Questions, answers, and notes from day 2
Have you ever used any of these?
(you can vote by adding an “o” at the end)
MPI : ooooooooo
OpenMP : oooooooo
CUDA : ooo
OpenACC : oo
SYCL : o
(what else is there?)
Session 1 Slides
Session 2 Slides
Session 3 and 4: Slides
Session 5 : Slides
Questions and answers
How can i run more than one core in SAGA?
--cpus-per-task=XSlurm flag for threads (e.g. for OpenMP) or
--ntasks=Yif you would like independent cores (e.g. for MPI ranks)
later today I will also demonstrate how you can find out whether this is an OpenMP-aware code and/or MPI-aware code (it can be difficult to tell)
How to decide if my run is too large for the
Two things size of the output and number of files. Output may not be just final one, but also temporary files created during the run. Use the
dusagecommand to find out current usage and your limit. Then decide if to use the
$HOMEdirectory or not. In general, as a personal preference I do not use
$HOMEto place output from jobs, I use the workfolder
/cluster/work/users/$USER, then move the results I want to keep to one of the project folders. Please note
/cluster/work/users/$USERis temporary and files will be deleted after sometime (not a place to keep things you want to keep)
/cluster/work/users/$USERbe used to develop code as well?
Yes, please note it is a temporary location (a scratch)
I use git for version control anyway, so I can always clone it, no?
For code I do not think that is a good idea. The
/cluster/work/users/$USERis better used for large data scratch (large files, and large number of files)
So where should I develop my code?
I would say your project folder. :+1:
What is difference between MPI and OpenMP?
MPI can accommodate multiple nodes in addition to use multiple cores on one node. OpenMP is to run parallel on a single node (please see the hybrid question below)
To add to the confusion, please note OpenMPI is a MPI version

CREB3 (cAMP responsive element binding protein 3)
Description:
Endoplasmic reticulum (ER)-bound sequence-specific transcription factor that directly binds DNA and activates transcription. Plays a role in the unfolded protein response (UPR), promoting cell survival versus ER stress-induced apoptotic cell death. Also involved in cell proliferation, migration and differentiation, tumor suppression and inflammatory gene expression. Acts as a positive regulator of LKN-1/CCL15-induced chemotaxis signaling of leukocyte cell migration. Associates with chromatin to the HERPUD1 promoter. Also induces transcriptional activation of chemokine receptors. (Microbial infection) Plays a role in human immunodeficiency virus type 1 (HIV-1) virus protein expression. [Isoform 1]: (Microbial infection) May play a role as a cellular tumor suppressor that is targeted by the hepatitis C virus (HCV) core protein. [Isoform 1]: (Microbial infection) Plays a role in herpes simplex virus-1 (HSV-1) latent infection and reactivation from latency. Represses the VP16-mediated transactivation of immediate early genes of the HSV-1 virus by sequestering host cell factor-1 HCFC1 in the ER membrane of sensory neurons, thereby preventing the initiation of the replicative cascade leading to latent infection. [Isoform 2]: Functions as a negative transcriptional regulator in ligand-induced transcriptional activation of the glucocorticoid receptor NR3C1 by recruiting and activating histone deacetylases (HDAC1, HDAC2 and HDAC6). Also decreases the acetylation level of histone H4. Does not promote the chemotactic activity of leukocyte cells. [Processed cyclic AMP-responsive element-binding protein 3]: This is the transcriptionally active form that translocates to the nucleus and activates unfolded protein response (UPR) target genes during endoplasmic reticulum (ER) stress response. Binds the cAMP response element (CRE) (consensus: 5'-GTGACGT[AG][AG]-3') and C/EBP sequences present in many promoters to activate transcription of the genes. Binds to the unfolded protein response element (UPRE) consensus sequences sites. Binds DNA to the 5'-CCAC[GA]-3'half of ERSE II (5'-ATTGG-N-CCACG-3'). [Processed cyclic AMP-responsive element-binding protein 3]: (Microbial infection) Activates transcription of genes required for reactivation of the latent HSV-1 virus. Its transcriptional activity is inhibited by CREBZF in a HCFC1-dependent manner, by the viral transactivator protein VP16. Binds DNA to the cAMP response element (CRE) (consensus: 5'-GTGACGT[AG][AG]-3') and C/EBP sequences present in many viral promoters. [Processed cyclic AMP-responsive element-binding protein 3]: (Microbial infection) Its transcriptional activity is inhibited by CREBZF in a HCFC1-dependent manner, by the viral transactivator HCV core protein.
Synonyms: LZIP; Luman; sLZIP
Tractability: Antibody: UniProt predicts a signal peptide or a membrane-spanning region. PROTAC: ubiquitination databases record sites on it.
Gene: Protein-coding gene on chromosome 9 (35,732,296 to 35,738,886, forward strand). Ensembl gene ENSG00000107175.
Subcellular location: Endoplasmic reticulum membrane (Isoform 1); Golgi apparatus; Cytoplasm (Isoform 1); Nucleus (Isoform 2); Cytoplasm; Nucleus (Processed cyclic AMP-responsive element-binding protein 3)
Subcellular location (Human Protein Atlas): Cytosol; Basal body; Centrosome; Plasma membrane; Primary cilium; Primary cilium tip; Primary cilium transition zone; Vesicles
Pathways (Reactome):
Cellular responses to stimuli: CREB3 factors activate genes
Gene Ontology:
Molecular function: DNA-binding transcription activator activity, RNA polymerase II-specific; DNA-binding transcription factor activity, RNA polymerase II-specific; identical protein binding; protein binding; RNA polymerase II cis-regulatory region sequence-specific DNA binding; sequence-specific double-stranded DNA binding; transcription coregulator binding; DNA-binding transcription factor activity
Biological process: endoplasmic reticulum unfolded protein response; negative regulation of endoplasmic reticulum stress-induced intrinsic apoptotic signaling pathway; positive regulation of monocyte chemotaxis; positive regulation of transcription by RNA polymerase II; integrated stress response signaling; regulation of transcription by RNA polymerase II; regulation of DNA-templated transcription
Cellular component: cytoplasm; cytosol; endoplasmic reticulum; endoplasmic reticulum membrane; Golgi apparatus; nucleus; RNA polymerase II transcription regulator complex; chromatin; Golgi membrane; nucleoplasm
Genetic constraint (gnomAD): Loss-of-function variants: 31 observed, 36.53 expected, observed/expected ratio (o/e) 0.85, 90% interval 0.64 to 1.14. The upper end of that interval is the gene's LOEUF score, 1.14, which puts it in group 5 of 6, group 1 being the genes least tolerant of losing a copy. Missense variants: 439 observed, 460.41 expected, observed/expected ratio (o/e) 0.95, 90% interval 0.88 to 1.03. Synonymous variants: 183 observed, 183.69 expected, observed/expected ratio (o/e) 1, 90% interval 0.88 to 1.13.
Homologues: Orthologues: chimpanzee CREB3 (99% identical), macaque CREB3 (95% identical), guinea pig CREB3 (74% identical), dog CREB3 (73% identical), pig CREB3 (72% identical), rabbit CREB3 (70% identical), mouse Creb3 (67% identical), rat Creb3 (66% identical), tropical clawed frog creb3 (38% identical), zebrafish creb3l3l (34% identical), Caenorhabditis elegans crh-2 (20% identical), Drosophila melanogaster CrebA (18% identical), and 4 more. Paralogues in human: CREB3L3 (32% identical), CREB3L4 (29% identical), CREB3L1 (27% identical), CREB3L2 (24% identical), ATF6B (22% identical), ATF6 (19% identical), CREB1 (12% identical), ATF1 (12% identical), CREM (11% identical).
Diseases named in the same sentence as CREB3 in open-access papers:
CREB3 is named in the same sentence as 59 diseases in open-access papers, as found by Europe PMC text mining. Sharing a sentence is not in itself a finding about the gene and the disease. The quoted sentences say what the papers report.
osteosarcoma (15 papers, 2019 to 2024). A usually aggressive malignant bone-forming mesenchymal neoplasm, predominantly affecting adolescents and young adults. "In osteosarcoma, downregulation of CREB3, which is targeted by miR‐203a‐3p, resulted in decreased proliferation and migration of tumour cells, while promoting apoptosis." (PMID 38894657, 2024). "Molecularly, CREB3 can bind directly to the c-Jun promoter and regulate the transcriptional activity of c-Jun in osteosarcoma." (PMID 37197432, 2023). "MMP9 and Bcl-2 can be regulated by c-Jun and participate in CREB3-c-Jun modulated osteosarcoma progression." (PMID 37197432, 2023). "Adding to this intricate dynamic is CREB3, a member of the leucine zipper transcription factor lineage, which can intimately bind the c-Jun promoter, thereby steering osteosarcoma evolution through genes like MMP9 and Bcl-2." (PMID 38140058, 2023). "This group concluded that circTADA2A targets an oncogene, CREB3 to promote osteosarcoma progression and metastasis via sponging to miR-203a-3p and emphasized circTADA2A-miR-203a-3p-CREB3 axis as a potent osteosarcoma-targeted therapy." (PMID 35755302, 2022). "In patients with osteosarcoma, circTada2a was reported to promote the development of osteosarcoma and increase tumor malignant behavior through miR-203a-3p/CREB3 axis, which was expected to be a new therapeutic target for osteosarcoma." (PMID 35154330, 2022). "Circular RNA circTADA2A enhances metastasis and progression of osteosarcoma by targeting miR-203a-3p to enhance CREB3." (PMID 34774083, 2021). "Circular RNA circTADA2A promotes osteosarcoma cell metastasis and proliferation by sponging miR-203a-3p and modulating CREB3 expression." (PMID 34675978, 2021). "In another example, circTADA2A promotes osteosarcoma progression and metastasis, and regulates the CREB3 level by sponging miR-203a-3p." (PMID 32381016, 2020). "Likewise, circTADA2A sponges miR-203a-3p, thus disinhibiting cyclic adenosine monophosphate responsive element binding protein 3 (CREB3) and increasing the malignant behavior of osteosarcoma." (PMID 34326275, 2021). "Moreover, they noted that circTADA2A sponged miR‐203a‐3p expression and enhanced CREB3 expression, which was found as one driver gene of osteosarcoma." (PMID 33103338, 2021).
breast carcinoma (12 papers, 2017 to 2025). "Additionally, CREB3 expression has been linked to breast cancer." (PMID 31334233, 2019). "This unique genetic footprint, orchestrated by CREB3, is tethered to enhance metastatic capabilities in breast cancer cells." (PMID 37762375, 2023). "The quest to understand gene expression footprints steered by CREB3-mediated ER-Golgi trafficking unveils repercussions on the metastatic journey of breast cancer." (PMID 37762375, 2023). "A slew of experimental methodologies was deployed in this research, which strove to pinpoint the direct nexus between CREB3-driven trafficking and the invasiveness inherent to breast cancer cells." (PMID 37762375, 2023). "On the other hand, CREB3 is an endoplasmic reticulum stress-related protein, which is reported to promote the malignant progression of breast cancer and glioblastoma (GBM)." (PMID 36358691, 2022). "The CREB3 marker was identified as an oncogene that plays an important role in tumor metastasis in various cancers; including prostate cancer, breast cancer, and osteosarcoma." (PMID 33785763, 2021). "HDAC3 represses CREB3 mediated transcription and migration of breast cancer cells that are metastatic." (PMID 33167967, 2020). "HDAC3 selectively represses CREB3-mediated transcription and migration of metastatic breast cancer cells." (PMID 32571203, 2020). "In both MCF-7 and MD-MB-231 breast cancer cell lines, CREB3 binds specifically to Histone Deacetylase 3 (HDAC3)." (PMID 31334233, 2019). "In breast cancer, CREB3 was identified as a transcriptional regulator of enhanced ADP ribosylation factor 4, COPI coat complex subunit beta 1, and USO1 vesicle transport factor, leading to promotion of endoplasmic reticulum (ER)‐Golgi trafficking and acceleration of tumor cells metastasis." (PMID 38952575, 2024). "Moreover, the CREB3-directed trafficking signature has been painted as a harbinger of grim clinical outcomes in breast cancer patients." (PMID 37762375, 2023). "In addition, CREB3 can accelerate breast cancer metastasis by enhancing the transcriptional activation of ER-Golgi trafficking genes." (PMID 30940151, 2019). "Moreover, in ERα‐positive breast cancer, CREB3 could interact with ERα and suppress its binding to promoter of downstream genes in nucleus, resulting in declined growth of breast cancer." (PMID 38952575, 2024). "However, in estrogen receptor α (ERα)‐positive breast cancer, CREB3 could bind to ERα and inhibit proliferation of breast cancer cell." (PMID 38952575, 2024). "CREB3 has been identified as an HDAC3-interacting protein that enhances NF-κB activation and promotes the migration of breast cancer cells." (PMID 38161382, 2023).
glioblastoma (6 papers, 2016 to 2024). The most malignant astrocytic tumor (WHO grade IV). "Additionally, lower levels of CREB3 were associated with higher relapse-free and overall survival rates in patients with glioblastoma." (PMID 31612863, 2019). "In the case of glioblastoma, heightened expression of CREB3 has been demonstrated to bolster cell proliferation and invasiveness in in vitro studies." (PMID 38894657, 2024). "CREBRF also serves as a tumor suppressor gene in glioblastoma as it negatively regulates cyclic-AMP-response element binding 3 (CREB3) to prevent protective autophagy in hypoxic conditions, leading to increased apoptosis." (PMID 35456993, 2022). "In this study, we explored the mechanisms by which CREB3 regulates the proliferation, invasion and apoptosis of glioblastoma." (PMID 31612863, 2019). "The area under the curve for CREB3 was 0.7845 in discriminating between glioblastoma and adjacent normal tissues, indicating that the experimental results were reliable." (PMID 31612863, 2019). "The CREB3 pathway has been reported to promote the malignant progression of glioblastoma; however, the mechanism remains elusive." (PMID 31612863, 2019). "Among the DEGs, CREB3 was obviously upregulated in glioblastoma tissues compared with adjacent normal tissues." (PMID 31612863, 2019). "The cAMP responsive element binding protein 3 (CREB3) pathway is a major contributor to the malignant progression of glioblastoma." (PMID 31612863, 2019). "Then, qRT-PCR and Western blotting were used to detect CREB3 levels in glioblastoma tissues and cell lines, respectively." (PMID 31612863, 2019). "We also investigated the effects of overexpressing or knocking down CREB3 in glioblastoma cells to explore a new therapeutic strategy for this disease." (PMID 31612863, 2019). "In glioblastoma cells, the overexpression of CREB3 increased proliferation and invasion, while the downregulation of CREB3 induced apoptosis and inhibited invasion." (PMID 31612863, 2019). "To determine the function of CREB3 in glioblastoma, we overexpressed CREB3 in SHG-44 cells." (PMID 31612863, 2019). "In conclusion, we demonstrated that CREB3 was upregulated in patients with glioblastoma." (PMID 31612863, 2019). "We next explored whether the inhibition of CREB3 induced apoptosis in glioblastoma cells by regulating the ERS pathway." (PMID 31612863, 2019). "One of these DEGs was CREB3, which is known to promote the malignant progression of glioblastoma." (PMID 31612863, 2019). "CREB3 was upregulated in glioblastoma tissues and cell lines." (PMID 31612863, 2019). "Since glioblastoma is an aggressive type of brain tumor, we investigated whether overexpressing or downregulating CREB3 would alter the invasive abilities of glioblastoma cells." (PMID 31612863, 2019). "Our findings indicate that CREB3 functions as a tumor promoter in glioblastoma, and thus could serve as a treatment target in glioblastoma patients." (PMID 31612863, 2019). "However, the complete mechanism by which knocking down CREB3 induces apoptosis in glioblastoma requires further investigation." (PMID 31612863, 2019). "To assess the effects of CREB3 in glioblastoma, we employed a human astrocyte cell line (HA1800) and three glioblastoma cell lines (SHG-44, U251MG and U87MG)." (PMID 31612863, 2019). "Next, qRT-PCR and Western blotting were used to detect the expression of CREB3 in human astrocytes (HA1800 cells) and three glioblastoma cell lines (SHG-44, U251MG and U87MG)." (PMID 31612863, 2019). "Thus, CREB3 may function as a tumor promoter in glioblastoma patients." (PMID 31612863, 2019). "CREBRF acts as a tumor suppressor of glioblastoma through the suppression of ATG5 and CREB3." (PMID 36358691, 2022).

What is the difference between node and thread?
A node is a separate server, a thread is a virtual core on a CPU
So a server/node can have for example 32 cores but 64 virtual cores, aka threads
Threading is a way to increase the performance of a CPU without adding more physical cores
can you explain what hybrid means in hybrid job
A hybrid job is a job that combines MPI with threading (e.g. OpenMP)
A hybrid job asks for multiple cores per task (
--cpus-per-task) and multiple tasks (
Would something like Posix threads be used instead og OpenMP?
Yes! That is why we use words such as “threading” instead of just writing OpenMP, there are many ways to utilize these resources, examples are:
Intel Thread Building Blocks (TBB)
can you give an image for explaining the difference between MPI ranks and threads?
Not something we made, but - Here is a good article
This link might be useful: https://hpc.llnl.gov/training/tutorials/introduction-parallel-computing-tutorial#ModelsOverview
Is the slurm command $SBATCH –ntasks (without-per-node) sometimes useful? What happens if –ntasks-per-node is also set?
They are both very useful and your example is excellent for giving a good homework task
--ntasks-per-nodeyou will get a total of
--ntasks, but on any given node there will only ever be
--ntasks-per-nodetasks per node
Which means you will get
For what it’s worth, I [name=radovan] most of the time only use
--ntaskson Saga and I let the machine decide where to put them. This minimizes queuing time. For many codes this is perfectly fine. Some codes need to have tasks distributed in a specific way and then I go for the more rigid
--ntasks-per-node. On Fram and Betzy I am trying to use full nodes.
Does Betzy have NVMe local scratch?
What is Scratch?
Scratch is a common name used for a place (directory) to store temporary results
Within Slurm, a variable
$SCRATCHis set to point to a directory where your job can store temporary data
This data is removed after the job is finishes so you need to be careful to copy data you would like to keep to another storage area